Ocellated turkeys have a blue-colored head and neck with distinctive orange to red nodules, which are more pronounced on males. Neither sex has a beard. The head of the male also has a fleshy blue crown behind the snood. During breeding season, this crown becomes enlarged and the coloring of the nodules is more pronounced. The bright red eye-ring also becomes more pronounced during breeding season.
He's using radio collars to track the birds, on a large private ranch in Campeche and in the agricultural lands around Cano Cruz, a small town,. Both sites provide examples of different kinds of habitat, the open grasslands and tropical jungle. Different locales require different capture methods. On the open fields, he uses a cannon net. In the jungle, he uses flexible cloth netting traps baited with corn. He checks the traps three times a day to avoid injury or distress to the birds.
“As investigators, we have a responsibility to make sure that the birds are not in the trap any longer than necessary,” he says.
The Mexican state of Campeche on the Yucatan Peninsula is economically poor. Locals hunt the birds to feed the family. Managing the Ocellated turkeys for sport hunting is intended to bring North American dollars to the region.
“Sportsmen will pay several thousand dollars to come down here and hunt,” McRoberts says. “The local people will see that the bird has more value than one night’s meal.”
He thinks the population is already large enough to support some hunting, although he doesn’t yet have the data to support that. He saw flocks of over 300 during the 2010 field season. As North American Wild turkeys recovered from over-hunting that decimated the population, he believes Ocellated turkeys can, too.
“So much is unknown,” he said. “I get the idea they are doing pretty well.”
Tourists often see Ocellated turkeys at Mayan archaeological sites. The birds there have become habituated to humans, allowing people to approach to within five or ten feet. McRoberts is studying less accommodating birds in more challenging circumstances. Gasoline is often in short supply. It’s hot, and the roads are rough.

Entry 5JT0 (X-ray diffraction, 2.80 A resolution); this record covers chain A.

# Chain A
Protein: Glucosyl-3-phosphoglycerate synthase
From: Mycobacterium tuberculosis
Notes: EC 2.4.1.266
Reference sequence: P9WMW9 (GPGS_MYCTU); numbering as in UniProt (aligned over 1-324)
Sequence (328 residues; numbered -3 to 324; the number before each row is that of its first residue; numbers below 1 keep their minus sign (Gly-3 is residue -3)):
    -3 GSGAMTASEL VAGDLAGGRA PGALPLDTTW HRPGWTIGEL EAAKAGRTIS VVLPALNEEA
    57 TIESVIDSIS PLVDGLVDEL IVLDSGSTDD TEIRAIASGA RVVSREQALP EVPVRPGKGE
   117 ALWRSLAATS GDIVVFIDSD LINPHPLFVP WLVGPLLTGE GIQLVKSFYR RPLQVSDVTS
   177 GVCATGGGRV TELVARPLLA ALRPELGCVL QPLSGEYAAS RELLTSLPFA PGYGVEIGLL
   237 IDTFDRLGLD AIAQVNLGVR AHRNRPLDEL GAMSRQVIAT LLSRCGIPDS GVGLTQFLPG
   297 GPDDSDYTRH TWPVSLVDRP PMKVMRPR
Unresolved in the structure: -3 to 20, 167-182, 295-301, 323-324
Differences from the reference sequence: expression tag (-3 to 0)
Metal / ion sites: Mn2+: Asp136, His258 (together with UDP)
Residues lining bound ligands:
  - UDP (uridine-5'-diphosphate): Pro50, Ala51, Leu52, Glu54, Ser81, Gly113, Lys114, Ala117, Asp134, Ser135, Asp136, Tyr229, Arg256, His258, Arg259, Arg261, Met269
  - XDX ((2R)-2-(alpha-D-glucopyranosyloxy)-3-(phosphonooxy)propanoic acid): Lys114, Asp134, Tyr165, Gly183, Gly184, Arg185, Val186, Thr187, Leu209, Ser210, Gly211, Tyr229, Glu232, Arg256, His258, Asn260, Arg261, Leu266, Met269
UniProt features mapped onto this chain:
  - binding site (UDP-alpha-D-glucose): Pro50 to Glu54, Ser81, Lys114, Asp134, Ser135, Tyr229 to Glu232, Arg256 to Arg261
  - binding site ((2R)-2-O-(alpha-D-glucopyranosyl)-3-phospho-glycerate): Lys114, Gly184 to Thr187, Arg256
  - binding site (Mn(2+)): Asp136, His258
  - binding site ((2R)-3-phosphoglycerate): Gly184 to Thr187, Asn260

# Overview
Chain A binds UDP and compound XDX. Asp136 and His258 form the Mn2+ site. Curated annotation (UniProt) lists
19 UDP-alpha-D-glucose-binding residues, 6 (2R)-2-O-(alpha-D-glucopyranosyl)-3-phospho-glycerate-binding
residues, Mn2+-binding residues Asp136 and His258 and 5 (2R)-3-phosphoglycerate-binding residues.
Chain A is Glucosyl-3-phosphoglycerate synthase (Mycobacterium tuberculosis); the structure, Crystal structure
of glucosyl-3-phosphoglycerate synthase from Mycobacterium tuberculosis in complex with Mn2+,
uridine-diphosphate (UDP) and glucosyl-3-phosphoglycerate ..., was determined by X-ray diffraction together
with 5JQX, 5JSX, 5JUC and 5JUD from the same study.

“I’ve had my share of flat tires,” he said. “I had to walk out of the jungle to get a new tire.”
Because Ocellated turkeys are listed as Near Threatened on the Convention in International Trade in Endangered Species, special permits are required to bring trophy birds back to the U.S. However, no permits are needed to purchase or keep live birds. Sid Drenth keeps several pairs at his Fantasia Ranch in Weatherford, Texas.
He finds them flighty and wild. To avoid disturbing them, he houses them in a pen protected by large shrubs. Because he paid $800-$1,500 each for them, he
The Ocellated turkey is easily distinguished from its North American cousin. The body feathers of both sexes are an iridescent bronze-green color. Hens may appear duller in color with more green than bronze. The breast feathers of the sexes do not differ so they cannot be used to determine the sex.
“Anything that walks by can spook them,” he said.
Beautiful as they are, they’re too wild and sensitive to make good backyard birds. Drenth has never been able to breed them successfully, despite his experience with other exotic birds. He keeps peafowl, cranes, ibises, curassows and other African birds. Few people ask to buy one from him.
“If this is something you really like, be prepared for a loss,” he said.
Several zoos in the South and Southwest have Ocellated turkeys on display. Few of them have bred the birds successfully, either.
Their stunning plumage decorates the trees of the Yucatan jungle, delicately venturing onto the open grass to eat and breed. Perhaps that’s enough for this unusual native American turkey.
For more information, see the Fantasia Ranch Texaspeafowl website: www.texaspeafowl.com, or write to Sid & Beverly Drenth, P.O. Box 1029, Weatherford, TX 76086-1029; email@example.com.